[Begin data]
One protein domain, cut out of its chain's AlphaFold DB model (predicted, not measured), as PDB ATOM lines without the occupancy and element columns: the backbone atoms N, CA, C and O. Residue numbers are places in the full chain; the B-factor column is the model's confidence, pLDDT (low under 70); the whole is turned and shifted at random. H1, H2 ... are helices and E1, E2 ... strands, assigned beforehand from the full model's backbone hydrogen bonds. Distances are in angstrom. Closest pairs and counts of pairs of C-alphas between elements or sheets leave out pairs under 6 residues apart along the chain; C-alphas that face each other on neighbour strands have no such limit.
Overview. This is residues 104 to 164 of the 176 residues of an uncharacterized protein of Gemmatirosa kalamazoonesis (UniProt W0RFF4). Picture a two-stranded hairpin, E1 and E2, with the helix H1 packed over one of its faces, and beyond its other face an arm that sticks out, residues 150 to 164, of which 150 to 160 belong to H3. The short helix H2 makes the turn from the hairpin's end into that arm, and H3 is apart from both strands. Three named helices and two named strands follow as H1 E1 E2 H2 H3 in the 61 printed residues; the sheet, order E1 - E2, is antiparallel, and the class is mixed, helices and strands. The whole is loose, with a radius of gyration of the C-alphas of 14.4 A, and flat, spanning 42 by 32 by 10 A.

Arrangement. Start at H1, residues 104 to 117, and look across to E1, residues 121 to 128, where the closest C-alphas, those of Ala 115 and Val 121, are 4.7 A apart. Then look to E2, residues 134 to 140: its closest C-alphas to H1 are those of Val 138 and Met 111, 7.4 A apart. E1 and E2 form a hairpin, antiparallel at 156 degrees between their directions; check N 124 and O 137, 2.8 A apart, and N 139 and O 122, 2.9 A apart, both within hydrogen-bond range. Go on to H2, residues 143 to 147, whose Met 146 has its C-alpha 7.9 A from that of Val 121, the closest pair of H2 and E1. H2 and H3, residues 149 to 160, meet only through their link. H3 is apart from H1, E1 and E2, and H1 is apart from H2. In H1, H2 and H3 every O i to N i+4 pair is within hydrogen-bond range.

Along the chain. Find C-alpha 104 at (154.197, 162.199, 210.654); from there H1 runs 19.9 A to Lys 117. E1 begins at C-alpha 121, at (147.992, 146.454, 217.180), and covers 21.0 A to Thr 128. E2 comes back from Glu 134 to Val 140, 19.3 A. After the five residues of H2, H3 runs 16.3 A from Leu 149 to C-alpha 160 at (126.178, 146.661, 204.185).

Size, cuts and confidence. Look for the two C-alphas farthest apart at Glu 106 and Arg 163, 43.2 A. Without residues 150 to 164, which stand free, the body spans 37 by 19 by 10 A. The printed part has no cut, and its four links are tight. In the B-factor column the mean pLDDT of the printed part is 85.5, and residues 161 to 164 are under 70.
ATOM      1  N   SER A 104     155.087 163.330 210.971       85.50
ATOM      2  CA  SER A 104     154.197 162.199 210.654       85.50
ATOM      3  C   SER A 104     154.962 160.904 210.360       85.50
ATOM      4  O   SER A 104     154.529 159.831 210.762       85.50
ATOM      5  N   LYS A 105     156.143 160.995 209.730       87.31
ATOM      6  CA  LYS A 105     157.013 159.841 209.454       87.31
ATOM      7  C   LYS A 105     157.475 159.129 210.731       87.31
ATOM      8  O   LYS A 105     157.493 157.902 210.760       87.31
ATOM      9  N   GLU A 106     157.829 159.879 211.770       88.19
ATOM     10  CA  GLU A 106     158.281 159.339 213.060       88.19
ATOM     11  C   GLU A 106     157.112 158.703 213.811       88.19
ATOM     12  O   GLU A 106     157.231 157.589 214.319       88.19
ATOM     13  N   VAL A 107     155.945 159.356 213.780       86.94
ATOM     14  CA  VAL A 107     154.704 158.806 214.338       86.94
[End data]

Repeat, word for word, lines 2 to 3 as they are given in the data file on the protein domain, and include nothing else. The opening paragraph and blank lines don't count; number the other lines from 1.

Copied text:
Arrangement. Start at H1, residues 104 to 117, and look across to E1, residues 121 to 128, where the closest C-alphas, those of Ala 115 and Val 121, are 4.7 A apart. Then look to E2, residues 134 to 140: its closest C-alphas to H1 are those of Val 138 and Met 111, 7.4 A apart. E1 and E2 form a hairpin, antiparallel at 156 degrees between their directions; check N 124 and O 137, 2.8 A apart, and N 139 and O 122, 2.9 A apart, both within hydrogen-bond range. Go on to H2, residues 143 to 147, whose Met 146 has its C-alpha 7.9 A from that of Val 121, the closest pair of H2 and E1. H2 and H3, residues 149 to 160, meet only through their link. H3 is apart from H1, E1 and E2, and H1 is apart from H2. In H1, H2 and H3 every O i to N i+4 pair is within hydrogen-bond range.

Along the chain. Find C-alpha 104 at (154.197, 162.199, 210.654); from there H1 runs 19.9 A to Lys 117. E1 begins at C-alpha 121, at (147.992, 146.454, 217.180), and covers 21.0 A to Thr 128. E2 comes back from Glu 134 to Val 140, 19.3 A. After the five residues of H2, H3 runs 16.3 A from Leu 149 to C-alpha 160 at (126.178, 146.661, 204.185).